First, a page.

by Sam Houghton
There must be some sort of liberating protons in the New Jersey ground water: Makes the bagels sweet and breeds a wild, sweeter strand of frontmen. We’re not talking wild in that sense that Iggy Pop or Mick Jagger were weird and wild and raunchy and threatening, but more to the point that in New Jersey, their hearts are thumping on their sleeves and they desperately need the audience to be right there with them, like a girl in heat, needing to spill the beans… with a whole load of feedback and saxophones and drums pounding behind them.
Perhaps I suffer from over-exposure to the Brooklyn, uber-cool showmen with electrical gadgets spilling out of their pores that has become thankfully cliché, but I think there is something to be said for the resurgence of highly emotional Springsteen inspired bands like Titus Andronicus and The Gaslight Anthem and the swelling number of underground rock bands in New Jersey like The Everymen.
Taking the late night train from Hoboken on the main line up through Passaic County is perhaps the finest glimpse at the origins of this ethos. In a hundred years, it will be installed as some nostalgic exhibit, a cross examination of 21st century culture: Young girls frolicking through the aisles, drunk and high on the hormones and testosterone bouncing off the walls; dudes in tight shirts declaring their brotherly love; conductors throwing fits out of sheer adolescent incompetence. It would show the core ideals of most every rock band from New Jersey with a hard on for Bruce Springsteen: Screaming emotions flowing like the NJT train were the outside hall of some high school prom in the height of a full moon.
My first experience with Jersey rock was from this band called The Roadside Graves. I happened to catch them at their tenth anniversary show, in New Brunswick. Having no frame of reference to the New Jersey scene, I was like a young boy casually waltzing into puberty, unshielded to the horrors (I was there for the opening act, Gunfight!, a great punk band from Brooklyn). As soon as the show began, emotions began flying. Fans would make their way on stage and hug random band members, congratulating them on whatever – a marriage, a baby being born, a fantasy football victory, and god knows what; at one moment the singer broke into tears, and another moment a fight nearly broke out; The guitar solos were epic; teenage girls and middle-aged women were crying: All this from a rock and roll band. It was fantastic.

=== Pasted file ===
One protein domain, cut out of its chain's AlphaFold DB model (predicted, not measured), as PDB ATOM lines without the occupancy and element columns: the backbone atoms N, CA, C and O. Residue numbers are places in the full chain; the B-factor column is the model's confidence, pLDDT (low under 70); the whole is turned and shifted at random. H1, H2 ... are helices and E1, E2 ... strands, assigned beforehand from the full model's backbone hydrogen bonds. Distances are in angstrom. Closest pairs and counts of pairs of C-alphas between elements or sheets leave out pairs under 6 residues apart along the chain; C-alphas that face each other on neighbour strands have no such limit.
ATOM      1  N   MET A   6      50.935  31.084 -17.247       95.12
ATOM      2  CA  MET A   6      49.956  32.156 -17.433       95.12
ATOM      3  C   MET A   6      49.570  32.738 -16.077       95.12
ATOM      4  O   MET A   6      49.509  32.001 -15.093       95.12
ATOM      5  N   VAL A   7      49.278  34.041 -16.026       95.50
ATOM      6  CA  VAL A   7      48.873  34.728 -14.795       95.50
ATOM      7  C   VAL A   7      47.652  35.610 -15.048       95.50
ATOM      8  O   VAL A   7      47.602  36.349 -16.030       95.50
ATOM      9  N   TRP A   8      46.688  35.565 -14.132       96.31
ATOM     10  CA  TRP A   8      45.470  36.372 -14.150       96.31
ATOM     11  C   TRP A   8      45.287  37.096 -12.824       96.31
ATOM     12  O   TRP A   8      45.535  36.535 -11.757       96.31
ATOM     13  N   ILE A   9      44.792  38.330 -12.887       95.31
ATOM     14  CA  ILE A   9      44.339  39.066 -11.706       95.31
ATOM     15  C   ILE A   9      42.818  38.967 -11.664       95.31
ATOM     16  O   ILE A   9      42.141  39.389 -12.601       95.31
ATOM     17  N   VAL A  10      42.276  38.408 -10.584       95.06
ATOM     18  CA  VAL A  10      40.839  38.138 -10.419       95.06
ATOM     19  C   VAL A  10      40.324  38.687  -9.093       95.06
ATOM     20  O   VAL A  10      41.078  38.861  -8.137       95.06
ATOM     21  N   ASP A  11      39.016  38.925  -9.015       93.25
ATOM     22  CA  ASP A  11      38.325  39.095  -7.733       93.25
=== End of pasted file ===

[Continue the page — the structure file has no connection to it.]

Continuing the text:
After the experience, I understood this heavy fascination with Bruce Springsteen. If you understand “Thunder Road” or The River or have seen Springsteen perform, you’ll understand most Jersey rock. The idea, it seems, is to unleash everything: frustration, confusion, guilt, anguish and scorn and whatever else that has been hiding in the deep catacombs until there is absolutely nothing left in the tanks… everything until you’re lying on stage dried up in a pool of your own slobber and vomit. His music is seemingly quite liberating or maybe even therapeutic.
Last Tuesday night at the Mercury Lounge, I caught a Jersey punk band, The Everymen, a revolving cast of underground go-getters. My ideas of Jersey rock were confirmed and solidified. At a crossroads during their set – at the beginnings when the crowd was sober and a nice crescent of open space sat in front of the stage – in true Jersey fashion, frontman Sarin McHugh dove into this heart-felt monologue on how much love was in the room and how happy he is that everyone in the crowd was there and how much love he had for them. The show was a benefit for a friend recently diagnosed with Multiple Sclerosis so perhaps there was some extra emotion mixed in there, but all said and done, after the speech, the Mercury Lounge turned into a different animal. The crowd got thick and converged towards the stage; people started dancing and hooting and hollering; the band started playing better and it turned into a real show.
The whole point to this long tangent is that the uptight white dudes in our fine Brooklyn community should probably stop hating on the dirty Jerse and learn some good lessons. Music doesn’t have to be about some dumb popularity contest and how many halfwits you can drag to your show, it can be about getting together and letting the steam blow.
I recently read an article in The Times about some Japanese culture that bragged the greatest life expectancy rate for men. One unique trait that struck the writer was that the men would gather together quite frequently, drink saki and shoot the shit. I can’t remember the name of the saki or the culture, but that’s not the point. Point is, when you get together and let the anguish fly, spill the beans till dawn, you’re living the good life. New Jersey may be a shit hole depending on your loyalties, and maybe New Jersey dudes are just unnaturally reserved, but I believe they are onto something cool.
Track 2 and 3 on this EP are great.